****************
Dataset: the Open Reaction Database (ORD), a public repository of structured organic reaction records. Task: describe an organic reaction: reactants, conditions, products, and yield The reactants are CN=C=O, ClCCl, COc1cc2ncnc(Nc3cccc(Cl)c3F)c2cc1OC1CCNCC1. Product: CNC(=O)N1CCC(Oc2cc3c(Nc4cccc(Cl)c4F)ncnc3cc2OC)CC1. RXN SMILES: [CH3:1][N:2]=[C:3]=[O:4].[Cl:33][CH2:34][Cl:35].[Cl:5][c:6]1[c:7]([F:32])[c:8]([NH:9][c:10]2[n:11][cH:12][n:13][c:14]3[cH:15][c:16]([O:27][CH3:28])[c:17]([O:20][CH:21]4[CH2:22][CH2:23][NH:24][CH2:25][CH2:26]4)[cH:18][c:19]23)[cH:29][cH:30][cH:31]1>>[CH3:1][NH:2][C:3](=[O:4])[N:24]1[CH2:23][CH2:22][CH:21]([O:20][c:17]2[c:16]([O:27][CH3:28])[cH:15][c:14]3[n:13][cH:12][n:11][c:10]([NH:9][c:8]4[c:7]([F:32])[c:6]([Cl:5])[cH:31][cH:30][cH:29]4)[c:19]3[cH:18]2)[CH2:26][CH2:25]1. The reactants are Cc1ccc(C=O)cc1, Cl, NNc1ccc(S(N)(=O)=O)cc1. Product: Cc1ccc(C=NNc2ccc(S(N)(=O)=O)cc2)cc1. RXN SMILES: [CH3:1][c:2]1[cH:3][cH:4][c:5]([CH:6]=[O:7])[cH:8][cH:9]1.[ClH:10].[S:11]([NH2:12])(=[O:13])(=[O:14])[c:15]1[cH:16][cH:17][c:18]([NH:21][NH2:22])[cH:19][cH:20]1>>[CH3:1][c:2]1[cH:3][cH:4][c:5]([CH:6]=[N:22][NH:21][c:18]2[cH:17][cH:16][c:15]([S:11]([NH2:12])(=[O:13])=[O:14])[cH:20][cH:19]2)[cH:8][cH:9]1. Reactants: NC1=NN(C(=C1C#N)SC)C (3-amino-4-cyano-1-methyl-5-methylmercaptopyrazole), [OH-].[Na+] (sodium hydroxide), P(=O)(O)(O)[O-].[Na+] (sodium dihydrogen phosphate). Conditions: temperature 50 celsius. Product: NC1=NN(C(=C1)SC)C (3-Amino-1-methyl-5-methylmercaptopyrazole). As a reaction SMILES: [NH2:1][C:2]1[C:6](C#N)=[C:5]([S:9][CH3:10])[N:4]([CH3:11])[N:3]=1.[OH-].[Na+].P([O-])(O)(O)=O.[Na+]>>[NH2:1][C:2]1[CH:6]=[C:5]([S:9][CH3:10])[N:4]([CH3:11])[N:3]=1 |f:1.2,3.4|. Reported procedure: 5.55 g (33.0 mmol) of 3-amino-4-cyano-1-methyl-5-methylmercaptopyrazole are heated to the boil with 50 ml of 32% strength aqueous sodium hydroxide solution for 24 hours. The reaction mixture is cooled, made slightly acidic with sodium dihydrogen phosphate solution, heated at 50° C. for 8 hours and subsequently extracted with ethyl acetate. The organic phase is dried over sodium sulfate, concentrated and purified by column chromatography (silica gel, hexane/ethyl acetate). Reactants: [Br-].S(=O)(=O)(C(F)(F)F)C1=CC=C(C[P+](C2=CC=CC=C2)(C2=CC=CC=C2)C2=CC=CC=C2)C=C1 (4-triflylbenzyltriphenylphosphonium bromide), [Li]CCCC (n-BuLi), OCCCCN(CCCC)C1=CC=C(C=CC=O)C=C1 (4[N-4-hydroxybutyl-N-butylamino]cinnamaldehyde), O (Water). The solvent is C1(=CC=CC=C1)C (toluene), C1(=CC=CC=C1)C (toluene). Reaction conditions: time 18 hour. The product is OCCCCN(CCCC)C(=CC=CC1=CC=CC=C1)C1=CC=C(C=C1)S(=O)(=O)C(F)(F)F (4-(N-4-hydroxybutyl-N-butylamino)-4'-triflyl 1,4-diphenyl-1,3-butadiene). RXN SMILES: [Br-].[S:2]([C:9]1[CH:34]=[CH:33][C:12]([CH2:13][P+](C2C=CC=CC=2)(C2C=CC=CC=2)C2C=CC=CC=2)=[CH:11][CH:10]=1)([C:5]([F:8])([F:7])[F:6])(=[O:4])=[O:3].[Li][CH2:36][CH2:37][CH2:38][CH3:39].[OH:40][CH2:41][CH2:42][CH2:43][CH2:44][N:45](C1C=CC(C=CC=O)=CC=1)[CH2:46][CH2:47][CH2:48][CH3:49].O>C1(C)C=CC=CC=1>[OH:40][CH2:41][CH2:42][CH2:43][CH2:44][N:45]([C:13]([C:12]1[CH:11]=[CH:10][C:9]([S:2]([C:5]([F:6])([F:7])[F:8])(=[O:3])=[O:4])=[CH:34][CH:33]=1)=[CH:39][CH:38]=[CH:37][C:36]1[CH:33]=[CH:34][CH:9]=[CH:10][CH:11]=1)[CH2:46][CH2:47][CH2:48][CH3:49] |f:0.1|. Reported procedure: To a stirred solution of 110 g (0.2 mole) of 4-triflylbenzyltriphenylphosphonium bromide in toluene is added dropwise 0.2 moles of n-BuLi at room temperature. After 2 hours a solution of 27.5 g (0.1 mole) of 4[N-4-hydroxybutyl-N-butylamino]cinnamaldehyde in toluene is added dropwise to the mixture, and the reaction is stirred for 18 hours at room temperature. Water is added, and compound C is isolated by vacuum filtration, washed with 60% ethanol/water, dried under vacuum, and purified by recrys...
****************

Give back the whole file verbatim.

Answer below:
Dataset: the Open Reaction Database (ORD), a public repository of structured organic reaction records. Task: describe an organic reaction: reactants, conditions, products, and yield The reactants are CN=C=O, ClCCl, COc1cc2ncnc(Nc3cccc(Cl)c3F)c2cc1OC1CCNCC1. Product: CNC(=O)N1CCC(Oc2cc3c(Nc4cccc(Cl)c4F)ncnc3cc2OC)CC1. RXN SMILES: [CH3:1][N:2]=[C:3]=[O:4].[Cl:33][CH2:34][Cl:35].[Cl:5][c:6]1[c:7]([F:32])[c:8]([NH:9][c:10]2[n:11][cH:12][n:13][c:14]3[cH:15][c:16]([O:27][CH3:28])[c:17]([O:20][CH:21]4[CH2:22][CH2:23][NH:24][CH2:25][CH2:26]4)[cH:18][c:19]23)[cH:29][cH:30][cH:31]1>>[CH3:1][NH:2][C:3](=[O:4])[N:24]1[CH2:23][CH2:22][CH:21]([O:20][c:17]2[c:16]([O:27][CH3:28])[cH:15][c:14]3[n:13][cH:12][n:11][c:10]([NH:9][c:8]4[c:7]([F:32])[c:6]([Cl:5])[cH:31][cH:30][cH:29]4)[c:19]3[cH:18]2)[CH2:26][CH2:25]1. The reactants are Cc1ccc(C=O)cc1, Cl, NNc1ccc(S(N)(=O)=O)cc1. Product: Cc1ccc(C=NNc2ccc(S(N)(=O)=O)cc2)cc1. RXN SMILES: [CH3:1][c:2]1[cH:3][cH:4][c:5]([CH:6]=[O:7])[cH:8][cH:9]1.[ClH:10].[S:11]([NH2:12])(=[O:13])(=[O:14])[c:15]1[cH:16][cH:17][c:18]([NH:21][NH2:22])[cH:19][cH:20]1>>[CH3:1][c:2]1[cH:3][cH:4][c:5]([CH:6]=[N:22][NH:21][c:18]2[cH:17][cH:16][c:15]([S:11]([NH2:12])(=[O:13])=[O:14])[cH:20][cH:19]2)[cH:8][cH:9]1. Reactants: NC1=NN(C(=C1C#N)SC)C (3-amino-4-cyano-1-methyl-5-methylmercaptopyrazole), [OH-].[Na+] (sodium hydroxide), P(=O)(O)(O)[O-].[Na+] (sodium dihydrogen phosphate). Conditions: temperature 50 celsius. Product: NC1=NN(C(=C1)SC)C (3-Amino-1-methyl-5-methylmercaptopyrazole). As a reaction SMILES: [NH2:1][C:2]1[C:6](C#N)=[C:5]([S:9][CH3:10])[N:4]([CH3:11])[N:3]=1.[OH-].[Na+].P([O-])(O)(O)=O.[Na+]>>[NH2:1][C:2]1[CH:6]=[C:5]([S:9][CH3:10])[N:4]([CH3:11])[N:3]=1 |f:1.2,3.4|. Reported procedure: 5.55 g (33.0 mmol) of 3-amino-4-cyano-1-methyl-5-methylmercaptopyrazole are heated to the boil with 50 ml of 32% strength aqueous sodium hydroxide solution for 24 hours. The reaction mixture is cooled, made slightly acidic with sodium dihydrogen phosphate solution, heated at 50° C. for 8 hours and subsequently extracted with ethyl acetate. The organic phase is dried over sodium sulfate, concentrated and purified by column chromatography (silica gel, hexane/ethyl acetate). Reactants: [Br-].S(=O)(=O)(C(F)(F)F)C1=CC=C(C[P+](C2=CC=CC=C2)(C2=CC=CC=C2)C2=CC=CC=C2)C=C1 (4-triflylbenzyltriphenylphosphonium bromide), [Li]CCCC (n-BuLi), OCCCCN(CCCC)C1=CC=C(C=CC=O)C=C1 (4[N-4-hydroxybutyl-N-butylamino]cinnamaldehyde), O (Water). The solvent is C1(=CC=CC=C1)C (toluene), C1(=CC=CC=C1)C (toluene). Reaction conditions: time 18 hour. The product is OCCCCN(CCCC)C(=CC=CC1=CC=CC=C1)C1=CC=C(C=C1)S(=O)(=O)C(F)(F)F (4-(N-4-hydroxybutyl-N-butylamino)-4'-triflyl 1,4-diphenyl-1,3-butadiene). RXN SMILES: [Br-].[S:2]([C:9]1[CH:34]=[CH:33][C:12]([CH2:13][P+](C2C=CC=CC=2)(C2C=CC=CC=2)C2C=CC=CC=2)=[CH:11][CH:10]=1)([C:5]([F:8])([F:7])[F:6])(=[O:4])=[O:3].[Li][CH2:36][CH2:37][CH2:38][CH3:39].[OH:40][CH2:41][CH2:42][CH2:43][CH2:44][N:45](C1C=CC(C=CC=O)=CC=1)[CH2:46][CH2:47][CH2:48][CH3:49].O>C1(C)C=CC=CC=1>[OH:40][CH2:41][CH2:42][CH2:43][CH2:44][N:45]([C:13]([C:12]1[CH:11]=[CH:10][C:9]([S:2]([C:5]([F:6])([F:7])[F:8])(=[O:3])=[O:4])=[CH:34][CH:33]=1)=[CH:39][CH:38]=[CH:37][C:36]1[CH:33]=[CH:34][CH:9]=[CH:10][CH:11]=1)[CH2:46][CH2:47][CH2:48][CH3:49] |f:0.1|. Reported procedure: To a stirred solution of 110 g (0.2 mole) of 4-triflylbenzyltriphenylphosphonium bromide in toluene is added dropwise 0.2 moles of n-BuLi at room temperature. After 2 hours a solution of 27.5 g (0.1 mole) of 4[N-4-hydroxybutyl-N-butylamino]cinnamaldehyde in toluene is added dropwise to the mixture, and the reaction is stirred for 18 hours at room temperature. Water is added, and compound C is isolated by vacuum filtration, washed with 60% ethanol/water, dried under vacuum, and purified by recrys...